It’s hard to say if this initial experiment with discussion based on listening to a text together has many advantages over more traditional modes of reading, but I will likely try something similar again soon. I think the slower “delivery” of the spoken excerpt, combined with the fact that we were all physically in the same space made it easier for people to focus on what they were hearing. I observed no multi-tasking and very little squirming. When we have a text in front of us it’s easy and often necessary to point to a specific passage. In the case of the audio book, cuing up a particular sentence is a bit tricky, but in this case I didn’t need to. Enough people remembered the main ideas pretty well and could clarify them for the folks who were confused.

I’ve noticed that more and more of my own “reading” has shifted to audio books and podcasts recently, so I’m interested in how we can use these resources in teaching. And if you haven’t had a chance to read or  listen to Sapiens, you should give it a try. Whether you agree with him or not, Harari has an important message about where he thinks our past is taking us.

Metamedium Nugget

NMR Ch. 26: Personal Dynamic Media

Jordan asked us to think about a nugget or app that best represented Kay and Goldberg’s vision of the Dynabook.  I’ve worked with the flute / pizza / Theremin metaphor before, and also thought about the dialogic qualities of personal dynamic media and their value in the classroom.  So this time I’m going with a nugget that speaks for itself:

What would happen in a world in which everyone had a Dynabook?  If such a machine were designed in a way that any owner could mold and channel its power to his own needs, then a new kind of medium would have been created: a metamedium, whose content would be a wide range of already-existing and not-yet-invented media.

Alan Kay and Adele Goldberg, NMR, p. 403

Interaction, Agency and Ants

 

ant.sim.110810-530pxThis week my post-seminar musings circled back to our discussion about what we expect of our computers and how we understand and imagine them.  I found thinking about what exactly what we mean by “interaction” pretty interesting. I’m going to duck the whole question about how good or bad Brenda Laurel is on Aristotle and focus instead on the issue that Janine raised when we were talking about agency and computers.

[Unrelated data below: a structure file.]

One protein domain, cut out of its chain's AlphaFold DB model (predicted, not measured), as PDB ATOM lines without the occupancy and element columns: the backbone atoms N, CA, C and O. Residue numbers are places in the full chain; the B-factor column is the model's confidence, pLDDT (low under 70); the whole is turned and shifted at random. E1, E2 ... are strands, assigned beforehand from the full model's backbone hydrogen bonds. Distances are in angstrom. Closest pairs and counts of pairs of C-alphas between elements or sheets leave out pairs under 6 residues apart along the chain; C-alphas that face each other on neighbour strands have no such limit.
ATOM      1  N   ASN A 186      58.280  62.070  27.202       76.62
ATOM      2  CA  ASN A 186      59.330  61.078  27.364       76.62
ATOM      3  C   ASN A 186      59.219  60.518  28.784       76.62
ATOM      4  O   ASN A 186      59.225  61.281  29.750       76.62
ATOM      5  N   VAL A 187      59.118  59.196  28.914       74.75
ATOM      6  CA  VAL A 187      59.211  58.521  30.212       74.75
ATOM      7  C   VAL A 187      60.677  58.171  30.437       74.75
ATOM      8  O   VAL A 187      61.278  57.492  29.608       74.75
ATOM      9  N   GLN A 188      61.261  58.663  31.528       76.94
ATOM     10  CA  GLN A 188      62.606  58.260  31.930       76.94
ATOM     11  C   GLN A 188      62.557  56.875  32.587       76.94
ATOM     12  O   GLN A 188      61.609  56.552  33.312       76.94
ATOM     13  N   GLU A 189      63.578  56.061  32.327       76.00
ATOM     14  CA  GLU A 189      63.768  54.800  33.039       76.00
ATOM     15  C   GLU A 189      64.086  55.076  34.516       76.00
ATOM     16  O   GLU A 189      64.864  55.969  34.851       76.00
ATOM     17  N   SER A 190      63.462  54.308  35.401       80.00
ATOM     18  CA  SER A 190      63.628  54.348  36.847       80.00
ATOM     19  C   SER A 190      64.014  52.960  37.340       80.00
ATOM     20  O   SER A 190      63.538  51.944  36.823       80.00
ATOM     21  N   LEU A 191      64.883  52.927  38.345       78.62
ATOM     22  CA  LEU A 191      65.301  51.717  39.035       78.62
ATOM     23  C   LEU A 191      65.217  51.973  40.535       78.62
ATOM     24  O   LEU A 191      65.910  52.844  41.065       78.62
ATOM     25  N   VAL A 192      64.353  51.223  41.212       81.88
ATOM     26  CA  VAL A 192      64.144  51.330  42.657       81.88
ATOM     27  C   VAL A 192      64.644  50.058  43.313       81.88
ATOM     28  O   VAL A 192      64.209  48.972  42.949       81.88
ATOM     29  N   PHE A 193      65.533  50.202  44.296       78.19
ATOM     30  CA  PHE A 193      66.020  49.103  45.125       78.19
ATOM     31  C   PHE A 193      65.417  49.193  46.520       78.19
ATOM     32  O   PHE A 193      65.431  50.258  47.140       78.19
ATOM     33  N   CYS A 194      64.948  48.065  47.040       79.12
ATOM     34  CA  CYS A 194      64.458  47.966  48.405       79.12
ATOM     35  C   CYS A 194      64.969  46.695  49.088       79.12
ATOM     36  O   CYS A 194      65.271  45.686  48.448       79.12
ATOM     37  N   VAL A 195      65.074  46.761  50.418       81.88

There’s much that resonates with me in Brenda Laurel’s definition of agents as “entities that can initiate and perform actions” (p. 569).  Thinking about my computer, or my ipad, or my Iphone, I definitely see a potential there for performing actions, a potential that is realized countless times over the course of any given day. Initiation is a bit more complex, but it seems to me that when I tell Siri to send a text to Alan, “she” initiates the action by executing the program that calls up the text window and then “asks” me what I want to say in that text.  I don’t think I have a theory of mind about Siri. I do expect “her” to interact with me so that we can successfully accomplish something I couldn’t do by myself. And at some level it does feel like I’m engaging a cognitive entity when I use my phone. But because I know that Siri is a suite of programs and technologies that can’t make associative leaps independently of what her programmers gave her, I understand that her limits are absolute – she cannot be “trained” to quit confusing “Alan” with “Ellen.”  She does know that Alan is my brother because she was programmed to ask “what is your brother’s name” the first time I said “send my brother a text.”  But when I asked her to send a text to my mother, she asked what her name was, and when I told her she replied: “there is no Bonnie in your contacts.”  I’m pretty sure that the next time Siri gets an upgrade there will be an association between “mother” and “mom” somewhere in her code, but this is not something that Siri can develop (initiate) on her own.  At the end of the day, she is the creation of her programmers and designers.  In some sense of the word she is “organic” – that is complete and more than the sum of her inter-related parts.  But she is not unique.  My Siri is just like your Siri and every other Siri out there, even if she does call me “Amy.”